• Many Shawnee tribes particularly those living in Ohio didn’t really like the Americans encroachment of Kentucky. As a matter of fact, many tribes sided with British to go rebel against Americans.
  • Prominent among the rebel Indian chiefs were Blue Jacket, Chief Blackfish, Cherokee people band, Chickamauga Creek, and Dragging Canoe.

Shawnee Tribe Clothing – What Did the Shawnee Tribe Wear?

  • The Shawnee tribe used to make their clothing with fur or animal skins. That is why they were against the use of fur in making brandy or rum.
  • Shawnee women would wear skirts along with leggings.
  • Men and women used to wear ponchos in winter.

Shawnee Tribe Food

  • In the past when Shawnee Tribes used to live in large numbers, their women would plant beans, corns, crops, potatoes, and squash.
  • They will only eat in morning and in evening. The tables and seats of the Shawnee people are the ground.

Eastern Shawnee Tribe Flag

Shawnee Tribe facts for kids
Eastern Shawnee Tribe Flag. Shawnee Tribe facts for kids. Photo by: Uysvdi

Shawnee Indian Artifacts

Shawnee Tribe facts for kids
Shawnee Tribe Artifacts. Shawnee Tribe facts for kids.

Shawnee Chief Tecumseh

  • Tecumseh was a brave and resilient Shawnee leader who declared war against the American invasion of North American lands in the 19th
  • The war was later called as Tecumseh’s War. Just to let you know that Tecumseh wasn’t part of the Indians who signed the Treaty of Greenville to end the war.
  • On September 30, 1809, the Treaty of Fort Wayne was signed by the Indian tribes to sell the 3,000,000 acres of United States land.
  • Tecumseh didn’t like the Treaty at all. He became angry at the agreement. Tecumseh believed that the American lands didn’t belong to a handful of people so they could sell it. He was a follower of his brother, The Prophet who always seemed to believe that the Indian tribes must return to their ancestral ways.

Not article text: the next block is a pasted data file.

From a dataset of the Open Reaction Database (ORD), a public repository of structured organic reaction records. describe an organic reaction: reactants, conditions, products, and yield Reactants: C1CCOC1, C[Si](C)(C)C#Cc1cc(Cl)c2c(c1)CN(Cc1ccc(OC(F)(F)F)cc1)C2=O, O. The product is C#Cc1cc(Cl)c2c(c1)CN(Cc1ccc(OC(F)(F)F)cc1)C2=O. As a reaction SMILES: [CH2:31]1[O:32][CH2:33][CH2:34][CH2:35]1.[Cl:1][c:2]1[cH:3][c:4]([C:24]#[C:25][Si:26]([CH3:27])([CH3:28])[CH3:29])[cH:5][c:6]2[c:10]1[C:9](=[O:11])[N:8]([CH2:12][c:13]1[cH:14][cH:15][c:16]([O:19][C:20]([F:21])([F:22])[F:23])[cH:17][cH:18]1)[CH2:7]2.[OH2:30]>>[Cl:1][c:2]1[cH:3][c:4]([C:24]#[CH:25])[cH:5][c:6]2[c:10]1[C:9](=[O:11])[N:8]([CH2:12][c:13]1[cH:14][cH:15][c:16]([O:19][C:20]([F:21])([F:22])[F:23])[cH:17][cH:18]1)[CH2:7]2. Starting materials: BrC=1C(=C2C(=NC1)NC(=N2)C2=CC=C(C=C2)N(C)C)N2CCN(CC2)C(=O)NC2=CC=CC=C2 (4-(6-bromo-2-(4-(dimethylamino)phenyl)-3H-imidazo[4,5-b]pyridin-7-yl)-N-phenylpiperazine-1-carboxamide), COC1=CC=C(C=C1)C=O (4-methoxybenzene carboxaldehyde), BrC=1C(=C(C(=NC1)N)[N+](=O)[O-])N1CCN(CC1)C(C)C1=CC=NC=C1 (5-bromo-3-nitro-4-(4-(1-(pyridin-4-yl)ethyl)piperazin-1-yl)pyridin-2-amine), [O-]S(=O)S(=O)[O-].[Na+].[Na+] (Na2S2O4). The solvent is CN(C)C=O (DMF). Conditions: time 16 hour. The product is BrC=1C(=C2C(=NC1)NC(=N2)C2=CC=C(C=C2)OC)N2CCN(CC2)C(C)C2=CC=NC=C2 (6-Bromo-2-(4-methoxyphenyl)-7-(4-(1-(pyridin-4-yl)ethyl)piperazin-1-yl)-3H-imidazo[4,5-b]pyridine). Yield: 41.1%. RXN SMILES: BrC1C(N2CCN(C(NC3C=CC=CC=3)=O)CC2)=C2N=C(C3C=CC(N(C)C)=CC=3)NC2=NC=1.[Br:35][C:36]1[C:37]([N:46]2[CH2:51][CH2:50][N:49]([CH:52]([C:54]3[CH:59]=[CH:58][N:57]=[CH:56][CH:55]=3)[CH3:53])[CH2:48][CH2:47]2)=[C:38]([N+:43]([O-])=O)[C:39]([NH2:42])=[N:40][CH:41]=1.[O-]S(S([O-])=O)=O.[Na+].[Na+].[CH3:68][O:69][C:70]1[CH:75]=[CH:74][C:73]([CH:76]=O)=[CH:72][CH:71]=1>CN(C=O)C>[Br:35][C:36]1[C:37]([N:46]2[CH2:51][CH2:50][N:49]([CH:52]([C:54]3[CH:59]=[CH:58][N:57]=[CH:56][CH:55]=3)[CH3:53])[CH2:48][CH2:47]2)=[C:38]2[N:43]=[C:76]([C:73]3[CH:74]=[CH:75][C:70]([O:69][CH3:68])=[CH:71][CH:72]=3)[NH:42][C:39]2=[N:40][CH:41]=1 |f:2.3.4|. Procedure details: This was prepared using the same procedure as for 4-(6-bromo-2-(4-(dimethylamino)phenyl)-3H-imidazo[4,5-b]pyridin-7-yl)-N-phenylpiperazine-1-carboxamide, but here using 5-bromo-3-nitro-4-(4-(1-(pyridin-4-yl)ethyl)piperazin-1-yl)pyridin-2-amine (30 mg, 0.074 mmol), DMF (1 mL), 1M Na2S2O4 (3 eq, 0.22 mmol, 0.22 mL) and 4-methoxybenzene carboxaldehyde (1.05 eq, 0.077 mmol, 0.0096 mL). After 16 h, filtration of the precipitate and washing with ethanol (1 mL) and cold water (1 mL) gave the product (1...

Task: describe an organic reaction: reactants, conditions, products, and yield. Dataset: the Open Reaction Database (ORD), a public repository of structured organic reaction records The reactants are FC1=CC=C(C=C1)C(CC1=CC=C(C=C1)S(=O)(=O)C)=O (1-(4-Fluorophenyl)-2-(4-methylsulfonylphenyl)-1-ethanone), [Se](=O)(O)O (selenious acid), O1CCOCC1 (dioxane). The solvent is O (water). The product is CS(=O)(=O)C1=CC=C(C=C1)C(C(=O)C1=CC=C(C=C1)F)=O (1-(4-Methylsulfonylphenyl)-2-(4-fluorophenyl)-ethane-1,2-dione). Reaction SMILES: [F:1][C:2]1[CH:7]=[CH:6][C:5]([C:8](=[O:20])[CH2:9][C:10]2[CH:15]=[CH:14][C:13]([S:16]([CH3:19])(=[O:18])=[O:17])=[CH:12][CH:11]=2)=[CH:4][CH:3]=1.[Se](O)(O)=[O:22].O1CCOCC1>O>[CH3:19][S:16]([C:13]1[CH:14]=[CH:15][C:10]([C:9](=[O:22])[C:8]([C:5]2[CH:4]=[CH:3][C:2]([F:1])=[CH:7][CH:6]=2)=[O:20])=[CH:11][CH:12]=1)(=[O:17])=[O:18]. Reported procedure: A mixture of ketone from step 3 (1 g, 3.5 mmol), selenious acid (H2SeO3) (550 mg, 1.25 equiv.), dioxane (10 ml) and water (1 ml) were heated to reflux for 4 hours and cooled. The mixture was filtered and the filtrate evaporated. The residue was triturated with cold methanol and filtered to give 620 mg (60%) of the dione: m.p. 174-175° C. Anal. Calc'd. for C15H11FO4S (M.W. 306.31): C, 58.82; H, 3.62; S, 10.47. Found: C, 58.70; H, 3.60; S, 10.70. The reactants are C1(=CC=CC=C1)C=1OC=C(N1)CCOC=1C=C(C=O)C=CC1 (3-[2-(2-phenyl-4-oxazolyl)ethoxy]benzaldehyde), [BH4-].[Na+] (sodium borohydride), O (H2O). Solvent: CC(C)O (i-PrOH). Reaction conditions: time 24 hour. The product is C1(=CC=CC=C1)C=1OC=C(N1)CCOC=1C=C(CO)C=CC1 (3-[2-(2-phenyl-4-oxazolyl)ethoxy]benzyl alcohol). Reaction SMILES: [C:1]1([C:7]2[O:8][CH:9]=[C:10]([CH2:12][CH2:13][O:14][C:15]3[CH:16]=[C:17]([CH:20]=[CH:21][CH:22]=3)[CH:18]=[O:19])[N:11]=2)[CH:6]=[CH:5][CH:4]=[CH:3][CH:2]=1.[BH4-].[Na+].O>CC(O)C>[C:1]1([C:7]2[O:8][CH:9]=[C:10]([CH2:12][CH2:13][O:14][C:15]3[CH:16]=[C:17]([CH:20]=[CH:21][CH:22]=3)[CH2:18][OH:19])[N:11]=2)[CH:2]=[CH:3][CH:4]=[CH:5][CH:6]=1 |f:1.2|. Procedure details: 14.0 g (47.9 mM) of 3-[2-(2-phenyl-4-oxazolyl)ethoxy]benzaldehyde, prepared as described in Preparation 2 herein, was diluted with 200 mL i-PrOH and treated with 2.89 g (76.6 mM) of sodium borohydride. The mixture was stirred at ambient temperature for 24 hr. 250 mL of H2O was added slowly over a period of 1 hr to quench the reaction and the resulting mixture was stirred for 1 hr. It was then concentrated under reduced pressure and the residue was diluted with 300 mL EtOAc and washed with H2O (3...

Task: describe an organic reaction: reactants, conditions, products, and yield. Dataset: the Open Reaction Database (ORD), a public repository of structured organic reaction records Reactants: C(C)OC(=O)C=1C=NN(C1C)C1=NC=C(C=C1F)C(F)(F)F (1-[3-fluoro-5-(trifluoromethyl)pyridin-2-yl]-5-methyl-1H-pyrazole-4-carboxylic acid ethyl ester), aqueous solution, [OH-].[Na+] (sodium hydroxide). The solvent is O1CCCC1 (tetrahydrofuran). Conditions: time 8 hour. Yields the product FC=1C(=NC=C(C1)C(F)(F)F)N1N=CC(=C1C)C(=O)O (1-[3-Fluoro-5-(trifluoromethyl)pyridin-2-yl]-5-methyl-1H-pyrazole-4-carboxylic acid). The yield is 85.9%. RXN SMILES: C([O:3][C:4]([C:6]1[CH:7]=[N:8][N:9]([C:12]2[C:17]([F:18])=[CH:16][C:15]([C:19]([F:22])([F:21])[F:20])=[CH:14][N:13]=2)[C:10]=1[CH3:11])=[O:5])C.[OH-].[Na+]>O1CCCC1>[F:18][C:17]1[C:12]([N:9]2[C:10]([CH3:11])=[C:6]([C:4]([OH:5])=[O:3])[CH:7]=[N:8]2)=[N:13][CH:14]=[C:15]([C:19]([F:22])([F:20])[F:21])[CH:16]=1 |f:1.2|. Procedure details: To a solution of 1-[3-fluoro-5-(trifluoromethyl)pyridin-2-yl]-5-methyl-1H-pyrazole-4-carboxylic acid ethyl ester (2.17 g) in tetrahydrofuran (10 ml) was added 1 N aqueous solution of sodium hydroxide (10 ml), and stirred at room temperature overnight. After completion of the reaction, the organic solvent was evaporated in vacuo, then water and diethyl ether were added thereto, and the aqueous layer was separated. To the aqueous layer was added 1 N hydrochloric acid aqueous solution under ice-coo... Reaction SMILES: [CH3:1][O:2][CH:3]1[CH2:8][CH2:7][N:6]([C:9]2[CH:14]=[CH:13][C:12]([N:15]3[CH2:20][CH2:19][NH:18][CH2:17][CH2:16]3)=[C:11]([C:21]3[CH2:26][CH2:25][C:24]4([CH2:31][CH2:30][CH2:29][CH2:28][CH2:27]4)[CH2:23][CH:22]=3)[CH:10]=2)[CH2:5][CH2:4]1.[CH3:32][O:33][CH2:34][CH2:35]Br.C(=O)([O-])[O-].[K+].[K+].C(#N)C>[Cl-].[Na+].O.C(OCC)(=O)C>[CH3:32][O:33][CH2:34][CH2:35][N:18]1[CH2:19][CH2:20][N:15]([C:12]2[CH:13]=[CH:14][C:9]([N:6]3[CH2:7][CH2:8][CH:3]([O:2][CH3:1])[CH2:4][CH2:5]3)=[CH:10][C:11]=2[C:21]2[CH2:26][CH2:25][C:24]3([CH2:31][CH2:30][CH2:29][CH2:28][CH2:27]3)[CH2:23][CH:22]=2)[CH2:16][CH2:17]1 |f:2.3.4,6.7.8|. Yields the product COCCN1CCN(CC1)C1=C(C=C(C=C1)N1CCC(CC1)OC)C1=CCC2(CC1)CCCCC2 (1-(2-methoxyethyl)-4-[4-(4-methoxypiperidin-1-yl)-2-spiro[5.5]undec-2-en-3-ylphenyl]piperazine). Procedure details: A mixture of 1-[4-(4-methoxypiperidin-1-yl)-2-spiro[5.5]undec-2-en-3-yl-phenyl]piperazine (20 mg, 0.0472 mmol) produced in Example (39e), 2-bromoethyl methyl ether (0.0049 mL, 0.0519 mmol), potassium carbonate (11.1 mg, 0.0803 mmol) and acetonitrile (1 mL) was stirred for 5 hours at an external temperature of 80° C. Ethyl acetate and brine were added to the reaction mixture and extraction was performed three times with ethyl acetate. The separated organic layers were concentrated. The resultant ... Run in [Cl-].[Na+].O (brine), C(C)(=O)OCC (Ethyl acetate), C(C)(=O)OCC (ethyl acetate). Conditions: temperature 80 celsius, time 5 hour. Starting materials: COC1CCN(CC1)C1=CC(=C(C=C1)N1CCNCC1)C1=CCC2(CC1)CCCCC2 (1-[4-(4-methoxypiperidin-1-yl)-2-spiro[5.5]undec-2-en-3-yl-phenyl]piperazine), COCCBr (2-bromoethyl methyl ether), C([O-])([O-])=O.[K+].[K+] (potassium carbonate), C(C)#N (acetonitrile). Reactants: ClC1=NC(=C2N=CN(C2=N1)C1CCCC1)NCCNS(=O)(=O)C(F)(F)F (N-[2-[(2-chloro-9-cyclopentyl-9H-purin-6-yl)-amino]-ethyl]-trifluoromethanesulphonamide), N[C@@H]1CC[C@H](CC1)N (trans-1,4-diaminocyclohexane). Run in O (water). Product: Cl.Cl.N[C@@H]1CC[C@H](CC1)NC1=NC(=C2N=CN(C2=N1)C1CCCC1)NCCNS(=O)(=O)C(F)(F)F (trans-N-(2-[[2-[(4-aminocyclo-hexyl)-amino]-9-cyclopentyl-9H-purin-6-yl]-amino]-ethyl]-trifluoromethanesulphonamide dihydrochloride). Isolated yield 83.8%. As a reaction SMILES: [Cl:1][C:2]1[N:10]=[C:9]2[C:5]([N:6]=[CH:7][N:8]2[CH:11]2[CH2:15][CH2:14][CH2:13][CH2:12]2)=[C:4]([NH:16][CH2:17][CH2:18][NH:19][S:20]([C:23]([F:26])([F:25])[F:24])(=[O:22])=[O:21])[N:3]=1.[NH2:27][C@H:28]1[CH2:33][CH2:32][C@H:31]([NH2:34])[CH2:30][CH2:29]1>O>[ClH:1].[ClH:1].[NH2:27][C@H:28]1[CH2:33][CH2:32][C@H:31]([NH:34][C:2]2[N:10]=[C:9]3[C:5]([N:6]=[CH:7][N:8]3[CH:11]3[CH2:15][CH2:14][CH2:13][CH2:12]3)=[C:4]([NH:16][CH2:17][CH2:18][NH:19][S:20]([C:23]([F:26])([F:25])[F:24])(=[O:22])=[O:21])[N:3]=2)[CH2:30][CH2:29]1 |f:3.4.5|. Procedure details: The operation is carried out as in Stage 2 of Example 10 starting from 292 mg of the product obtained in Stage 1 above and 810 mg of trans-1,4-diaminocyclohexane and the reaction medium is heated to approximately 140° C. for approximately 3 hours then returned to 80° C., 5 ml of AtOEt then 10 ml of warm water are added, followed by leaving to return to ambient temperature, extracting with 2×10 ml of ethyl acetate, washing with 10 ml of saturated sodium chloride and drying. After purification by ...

• In August 1810, Tecumseh didn’t only threaten to kill his chief who signed the Treaty—he also demanded to repeal the Treaty. He prepared an army of 400 Indians. Harrison, the governor refused to fulfil his demand.
  • Finally on November 6, 1811 Harrison assembled his army of 1,000 armed men to fight against Tecumseh in Prophetstown, Indiana. Harrison’s army was attacked the next morning but he managed to resist American Indians. In fact Harrison’s men burnt down the village and went back. Tecumseh lost the war.

Shawnee Tribe Location – Where Did the Shawnee Tribe Live?

  • In 1714, the Shawnee tribe had lived in large numbers in central Pennsylvania. They were also represented in the provincial council by Craondawana and his wife. They didn’t have a chief then.
  • In 1730 when European-American arrived, Shawnee tribe had occupied much of the Shenandoah Valley, Virginia.
  • In 1730s they had some conflicts with white Americans. Some of the tribes were against the sale of alcohol in their communities. Shawnee didn’t like the fact that European traders use fur for brandy.
  • Before 1754, Shawnee tribe had quite many villages including in Moorefield West Virginia, Ohio country, Cumberland, Maryland, and Cross Junction, Virginia.

What Did the Shawnee Tribe Eat? – Shawnee Tribe Diet

  • The Shawnee tribe eats Indian corns and mazie which are mostly boiled in water. Sometimes however corns are roasted in the ashes. The boiled water corns are called ‘Hominy’.
  • They will also make beans, cakes, and peas.

Shawnee Tribe Map

Shawnee Tribe facts for kids